The Mysterious Case of the Four Christmas Stockings
I think it’s finally happened. I think I’ve FINALLY become a grownup. Or, at the very least, a rough approximation of one, decently presentable to those who do not know me too well. Tonight, I finished decking the halls, because there weren’t enough hours in my Sunday. Holidays, I believe, should SPARKLE. And sparkle they do. Oh, yes…
Between putting the lights on the stairs and arranging the Christmas bears so that didn’t look drunk (I failed. They’ve surely hit the ‘nog, without me), I came across my mother’s Christmas stocking. I don’t know why I didn’t expect to see it. It wasn’t as if it’d been stolen in the night by the Grinch or a wayward, non-Buddy elf. Still, I found myself unprepared for its reality – for the oddly sort of jolt that reminded me that it won’t be used this year. What does one do with such a thing? It seems cruel to toss it out with the trash. Disrespectful in an odd way. So, unsure of what its fate should be, I stared at it, dumbly, before moving. I needed to search the (horribly marked box – for which I only have myself to blame) for other things.
But then I found another stocking of hers. And another. And yet still another. It all felt very Lucille Ball meets Groundhog’s Day. Except instead of pulling an insanely large loaf of bread from the oven, I got stockings. If she were here, the Lucille Ball part would fit my mother to the ends of it. She was always falling into things like a walking pratfall. I’m not kidding. She would, inexplicably, end up stuck in a trashcan, Rubbermaid container, a box, or even flat in a hole – despite having SEEN the hole and despite having been warned about said hole. She never hurt herself, and she always laughed harder than anyone else. Often, until tears were running down her face. No one could laugh like my mother.
Of course, my mom wasn’t one to have an excess of things, unless she was giving those things to other people. (She liked to give.) However, she liked to be prepared, and she liked tradition – which brings us to the Mysterious Case of the Four Christmas Stockings (Nancy Drew’s lesser known caper). When my siblings and I were small, the whole family had this enormous stockings with our names emblazoned on them with glitter. There is a picture of me in mine as a baby, next to a stuffed monkey. Of course, nothing lasts forever. A few years ago, one of them tore, and my mom (in an effort to keep all things the same and equal) bought us all new stockings. My dad wrote all our names on them, again in glitter. (I should point out my father loathes glitter, so my mother probably forced him to do this.) We all now had backup stockings!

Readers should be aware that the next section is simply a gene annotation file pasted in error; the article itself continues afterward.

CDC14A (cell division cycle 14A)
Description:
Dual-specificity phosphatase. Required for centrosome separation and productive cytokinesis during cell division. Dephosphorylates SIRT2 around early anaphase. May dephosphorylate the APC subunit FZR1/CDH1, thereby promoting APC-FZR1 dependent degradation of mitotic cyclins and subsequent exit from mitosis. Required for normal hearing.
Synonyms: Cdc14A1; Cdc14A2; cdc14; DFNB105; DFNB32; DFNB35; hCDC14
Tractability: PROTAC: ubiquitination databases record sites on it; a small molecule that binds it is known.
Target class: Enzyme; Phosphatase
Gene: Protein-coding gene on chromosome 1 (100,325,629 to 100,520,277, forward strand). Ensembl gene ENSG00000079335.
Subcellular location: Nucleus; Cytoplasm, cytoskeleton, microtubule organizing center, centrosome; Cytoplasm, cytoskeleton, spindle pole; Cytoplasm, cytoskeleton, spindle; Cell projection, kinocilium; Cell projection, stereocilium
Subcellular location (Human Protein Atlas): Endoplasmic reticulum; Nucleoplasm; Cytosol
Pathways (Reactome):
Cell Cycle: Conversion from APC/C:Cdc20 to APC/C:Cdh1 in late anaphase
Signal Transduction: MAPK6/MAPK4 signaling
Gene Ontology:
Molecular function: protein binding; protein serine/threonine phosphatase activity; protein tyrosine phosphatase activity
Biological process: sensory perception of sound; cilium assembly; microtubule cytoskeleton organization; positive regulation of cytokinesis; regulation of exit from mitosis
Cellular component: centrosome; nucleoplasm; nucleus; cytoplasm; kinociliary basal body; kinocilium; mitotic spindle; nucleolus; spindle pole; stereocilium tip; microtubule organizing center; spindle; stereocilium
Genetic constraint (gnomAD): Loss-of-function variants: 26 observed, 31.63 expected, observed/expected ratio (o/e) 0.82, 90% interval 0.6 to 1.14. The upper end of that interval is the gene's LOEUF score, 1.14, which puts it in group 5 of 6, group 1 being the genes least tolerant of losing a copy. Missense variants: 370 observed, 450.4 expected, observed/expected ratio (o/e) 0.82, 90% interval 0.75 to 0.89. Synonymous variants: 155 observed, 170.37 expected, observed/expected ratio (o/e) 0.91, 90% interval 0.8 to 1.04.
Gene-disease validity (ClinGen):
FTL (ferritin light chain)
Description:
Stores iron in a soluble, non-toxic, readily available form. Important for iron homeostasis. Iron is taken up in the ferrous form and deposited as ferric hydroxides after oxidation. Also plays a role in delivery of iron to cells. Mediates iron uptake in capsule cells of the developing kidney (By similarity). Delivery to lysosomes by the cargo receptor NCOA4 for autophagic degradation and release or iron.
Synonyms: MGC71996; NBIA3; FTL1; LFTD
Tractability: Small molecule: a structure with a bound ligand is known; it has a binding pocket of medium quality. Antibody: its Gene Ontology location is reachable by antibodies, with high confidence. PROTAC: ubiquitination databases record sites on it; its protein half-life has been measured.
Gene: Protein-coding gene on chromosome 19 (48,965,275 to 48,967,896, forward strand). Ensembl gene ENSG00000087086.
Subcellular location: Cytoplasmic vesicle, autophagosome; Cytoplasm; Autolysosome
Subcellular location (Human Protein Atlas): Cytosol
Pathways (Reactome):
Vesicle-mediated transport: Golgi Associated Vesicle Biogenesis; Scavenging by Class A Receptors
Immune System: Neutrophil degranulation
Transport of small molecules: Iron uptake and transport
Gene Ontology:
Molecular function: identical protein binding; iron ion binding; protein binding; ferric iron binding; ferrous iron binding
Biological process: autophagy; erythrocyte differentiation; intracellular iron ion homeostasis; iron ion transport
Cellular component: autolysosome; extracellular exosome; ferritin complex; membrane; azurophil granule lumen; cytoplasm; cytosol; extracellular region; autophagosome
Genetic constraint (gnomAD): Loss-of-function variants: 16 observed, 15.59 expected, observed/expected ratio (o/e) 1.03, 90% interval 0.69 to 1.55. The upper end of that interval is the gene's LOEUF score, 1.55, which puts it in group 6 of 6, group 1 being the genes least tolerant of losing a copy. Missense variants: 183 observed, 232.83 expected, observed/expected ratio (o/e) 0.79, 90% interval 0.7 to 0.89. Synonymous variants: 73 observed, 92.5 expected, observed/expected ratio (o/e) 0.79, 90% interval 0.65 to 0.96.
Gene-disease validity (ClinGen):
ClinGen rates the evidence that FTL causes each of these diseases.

However, the following year, all of the stockings inexplicably vanished. No one could find them anywhere, especially not in the handy box labeled ‘Christmas Stockings.’ Which is not to be confused with the box I labeled ‘Christmas Shit.’ I am classy like that. And, apparently, I like to GUESS what’s in the box. Anyway, the stocking were gone, presumably off somewhere with Carmen Sandiego, assuring that we were stocking-less. My mother, of course, would have none of that. Again, she went out and bought brand new stockings. These were less fancy and labeled with a Sharpie. They were still quite awesome.
The year after THAT, only my mother’s stocking was missing, including the newest addition. So, she acquired a fourth stocking, which accounts the entire pile I unearthed this evening. Each stocking has a story, albeit a slightly silly one. Our traditions and our habits are all stuffed with memories. There isn’t a decoration that doesn’t remind me of my mother. And as I was decking the halls, I couldn’t help but here her voice say, “Are you SURE you want to put that THERE?” Because decorating was always something we did together. (Mostly, I think, because she didn’t trust me to get tangled in the lights. Or put things in silly, ill-advised places. Like that time I…*cough* NEVER MIND.) Even the wreath hanging on the door is something my mother made, something she loved. And yet, through all the things, it was the stocking that caught me off guard, that startled me the most. I think it’s because they don’t have a purpose anymore. They won’t be put out. They won’t be filled. It occurs to me, as I write this, that they need a new purpose. That they can, and should, be turned into something else. Something to be put out every Christmas, to retain the bit of magic that my mother always found in usefulness.
A person may be gone, and a stocking may be empty, but love never goes away – and emptiness is not the ending word. I just hope that I don’t hot glue my fingers together, when attempting to be crafty. Goodness knows, it was never a holiday in my house, unless someone got burnt. Or was nearly lit on fire. But that, darlings, is another tale.